Term Paper: Depression in African-American Adolescents Etiology

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[. . .] Minority adolescents thus are more stressed by social and cultural factors than are (in general) whites but tend to have fewer resources available to meet these challenges. This results both from culturally derived biases against counseling that exist in minority communities and partly from the fact that minority families are likely to have fewer resources to pay for counseling or to have the kinds of jobs that include family counseling as a benefit (Goldston, 2003).

Sexual-orientation also plays a role in social reactive depression, although not necessarily in the direction that one might think. Common sense might suggest that gay and lesbian youths might be at greater risk for suicide than heterosexual adolescents are because their sexual orientation places them into yet another social minority category. However, this is not always the case, as Crawford etal (2002) found that in some cases bisexual and gay African-Americans youths actually had higher levels of self-esteem and lower rates of stress than did heterosexual youths - perhaps because these youths may have received counseling as a result of their sexual orientation or because they have the support of their (gay or bisexual) peers.

Overall, minority adolescent girls are at higher risk of depression than are minority boys because both female gender and minority racial status are - at least indirectly - risk factors for serious depression and suicide. Such increased risk for girls and minorities would, we may assume, disappear relatively quickly if society became free of bigotry and sexism. In other words, while depression will always affect some members of every community, the high rates of depression that attend members of minority communities would in all likelihood be substantially reduced if the social conditions that prompt such depressive reactions were removed. However, any possibility for treatment must be based on a complete understanding of the causes of depression in a particular community.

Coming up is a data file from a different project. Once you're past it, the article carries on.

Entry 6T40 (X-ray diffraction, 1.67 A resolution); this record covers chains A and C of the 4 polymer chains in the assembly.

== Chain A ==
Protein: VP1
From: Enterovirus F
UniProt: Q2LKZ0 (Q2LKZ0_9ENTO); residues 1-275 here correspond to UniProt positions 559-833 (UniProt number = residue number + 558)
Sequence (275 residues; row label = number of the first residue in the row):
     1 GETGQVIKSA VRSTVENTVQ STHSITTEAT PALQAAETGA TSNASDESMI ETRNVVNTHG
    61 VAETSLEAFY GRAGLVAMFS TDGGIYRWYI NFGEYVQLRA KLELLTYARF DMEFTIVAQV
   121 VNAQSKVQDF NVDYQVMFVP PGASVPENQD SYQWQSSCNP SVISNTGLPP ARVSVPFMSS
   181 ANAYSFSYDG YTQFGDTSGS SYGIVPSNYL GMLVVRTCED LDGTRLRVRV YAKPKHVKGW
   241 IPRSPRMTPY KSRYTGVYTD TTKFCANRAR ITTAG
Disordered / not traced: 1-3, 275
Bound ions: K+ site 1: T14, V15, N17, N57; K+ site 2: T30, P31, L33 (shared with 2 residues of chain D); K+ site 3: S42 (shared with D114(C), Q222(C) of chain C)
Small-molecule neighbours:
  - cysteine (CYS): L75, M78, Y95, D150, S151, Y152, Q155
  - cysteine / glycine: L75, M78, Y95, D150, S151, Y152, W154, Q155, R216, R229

Treatment of Depression Tied to Knowledge About the Disorder

The first step in treating depression is not unlike the first step in treating alcoholism: The person who is afflicted must admit that he or she is in fact in need of help. This is difficult for the alcoholic because he or she may want to avoid the dangers of alcohol but may not want to stop drinking. And it is difficult for the person suffering from depression because such an admission may simply take too much energy.

This is why the intervention of others may be essential to save the person suffering from depression. In many cases, the person best suited to do so may be a minister. This African-American Baptist minister who works with at-risk African-American youths in Kentucky talks about his own work with those who are suffering from mental illness.

I've found that some of the hardest people to help are those who have very serious cases of depression. The problem for them is that they do not have the energy to care about themselves anymore. They are suicidal not just in the sense that they are actively seeking death - and in fact some are while others are not - but because they are no longer connected sufficiently to life.